• Public recognition (e.g., awards, privileges)
  • Extra vacation time
  • Being able to take part in a special program or project
  • Promotions

Ensuring Performance Management Cycle Success

Setting up the process for performance management cycles at your company is a huge effort. So, you want to make sure it’s effective. 

After all, this system is intended to drive positive results across the entire organization. So keep these best practices in mind:

  • Managers need to devote adequate time. No doubt about it: all the planning, check-ins, reviews, etc. is time-consuming. This is not a box-ticking exercise. Support for this process has to start at the top. This way, managers are allowed space and time to work with employees on each phase in a meaningful way. 
  • Make coaching an integral part. Throughout all phases of the performance management cycle, managers should also see themselves as coaches. Yes, managers set expectations (goals) and appraise the results, but one of the reasons this process is so effective is that it encourages employees to take ownership of their roles and grow in them, too. It also helps build trust between the two. Managers enable this by supporting employees, not judging them.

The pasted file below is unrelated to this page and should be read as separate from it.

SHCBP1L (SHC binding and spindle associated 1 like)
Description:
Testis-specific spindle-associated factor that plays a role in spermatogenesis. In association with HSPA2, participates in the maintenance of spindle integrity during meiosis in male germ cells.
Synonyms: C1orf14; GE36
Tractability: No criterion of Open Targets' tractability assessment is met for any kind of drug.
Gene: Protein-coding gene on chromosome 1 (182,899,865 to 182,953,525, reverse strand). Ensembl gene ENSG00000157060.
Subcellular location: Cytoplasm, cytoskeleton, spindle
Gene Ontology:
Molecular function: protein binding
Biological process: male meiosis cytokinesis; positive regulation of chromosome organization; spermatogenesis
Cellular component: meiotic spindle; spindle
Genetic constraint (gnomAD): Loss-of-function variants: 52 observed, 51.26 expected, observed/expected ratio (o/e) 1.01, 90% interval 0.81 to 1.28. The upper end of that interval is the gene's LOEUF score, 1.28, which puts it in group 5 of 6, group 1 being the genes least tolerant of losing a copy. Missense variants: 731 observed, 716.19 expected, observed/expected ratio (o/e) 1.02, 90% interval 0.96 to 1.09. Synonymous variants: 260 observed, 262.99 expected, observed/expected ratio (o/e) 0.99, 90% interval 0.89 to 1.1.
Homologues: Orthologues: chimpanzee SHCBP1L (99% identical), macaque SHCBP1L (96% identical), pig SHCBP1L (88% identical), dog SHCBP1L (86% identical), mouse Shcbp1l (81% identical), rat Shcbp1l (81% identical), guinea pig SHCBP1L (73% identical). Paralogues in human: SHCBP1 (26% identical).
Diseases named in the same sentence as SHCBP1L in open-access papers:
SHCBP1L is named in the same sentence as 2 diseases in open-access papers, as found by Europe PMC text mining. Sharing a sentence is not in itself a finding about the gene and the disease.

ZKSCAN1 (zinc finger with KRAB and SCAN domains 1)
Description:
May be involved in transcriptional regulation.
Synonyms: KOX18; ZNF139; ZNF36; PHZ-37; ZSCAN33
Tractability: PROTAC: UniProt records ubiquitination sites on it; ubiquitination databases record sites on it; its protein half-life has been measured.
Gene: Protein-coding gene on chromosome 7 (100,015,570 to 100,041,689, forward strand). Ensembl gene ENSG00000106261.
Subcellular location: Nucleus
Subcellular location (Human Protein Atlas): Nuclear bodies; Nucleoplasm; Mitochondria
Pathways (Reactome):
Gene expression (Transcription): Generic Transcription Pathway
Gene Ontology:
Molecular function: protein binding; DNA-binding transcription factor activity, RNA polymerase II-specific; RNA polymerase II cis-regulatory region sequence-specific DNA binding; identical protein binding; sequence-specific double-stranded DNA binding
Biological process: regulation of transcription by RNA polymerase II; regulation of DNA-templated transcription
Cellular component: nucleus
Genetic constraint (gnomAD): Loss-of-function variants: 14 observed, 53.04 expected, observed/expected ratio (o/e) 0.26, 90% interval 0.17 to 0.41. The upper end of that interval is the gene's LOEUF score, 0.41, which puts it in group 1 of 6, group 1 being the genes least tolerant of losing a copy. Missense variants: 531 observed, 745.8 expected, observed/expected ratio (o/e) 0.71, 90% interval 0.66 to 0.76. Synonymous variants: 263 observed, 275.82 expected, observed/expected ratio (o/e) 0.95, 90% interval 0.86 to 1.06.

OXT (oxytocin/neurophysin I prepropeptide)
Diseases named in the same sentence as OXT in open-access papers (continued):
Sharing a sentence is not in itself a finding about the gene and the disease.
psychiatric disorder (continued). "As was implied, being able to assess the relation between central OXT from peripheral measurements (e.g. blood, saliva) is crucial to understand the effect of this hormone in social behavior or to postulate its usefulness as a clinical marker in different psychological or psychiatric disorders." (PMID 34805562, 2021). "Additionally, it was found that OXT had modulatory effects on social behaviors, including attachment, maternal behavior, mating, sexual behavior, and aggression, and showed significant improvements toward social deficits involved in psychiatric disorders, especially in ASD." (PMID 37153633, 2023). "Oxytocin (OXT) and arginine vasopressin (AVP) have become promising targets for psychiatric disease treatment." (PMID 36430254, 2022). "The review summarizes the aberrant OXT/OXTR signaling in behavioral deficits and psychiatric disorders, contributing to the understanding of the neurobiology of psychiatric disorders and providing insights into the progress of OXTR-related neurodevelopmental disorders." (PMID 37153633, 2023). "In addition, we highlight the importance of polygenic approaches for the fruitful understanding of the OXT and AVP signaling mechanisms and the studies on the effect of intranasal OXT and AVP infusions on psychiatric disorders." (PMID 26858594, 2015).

• Understand this is a never-ending process. A cycle, like a circle, has no beginning or end. So, although it has phases, it’s never time to call it “finished”. This maybe requires a mindset shift. With proper management, though, performance management cycles build a culture of constant improvement, where problems are seen as opportunities.

Performance Management Cycles For Strategic HR

When performance management is done well, each new cycle should become more effective by relying on learnings from the ones before it. 

Employees improve their competencies, managers get better at managing, and the company grows successfully.

Better Feedback,
Better Performance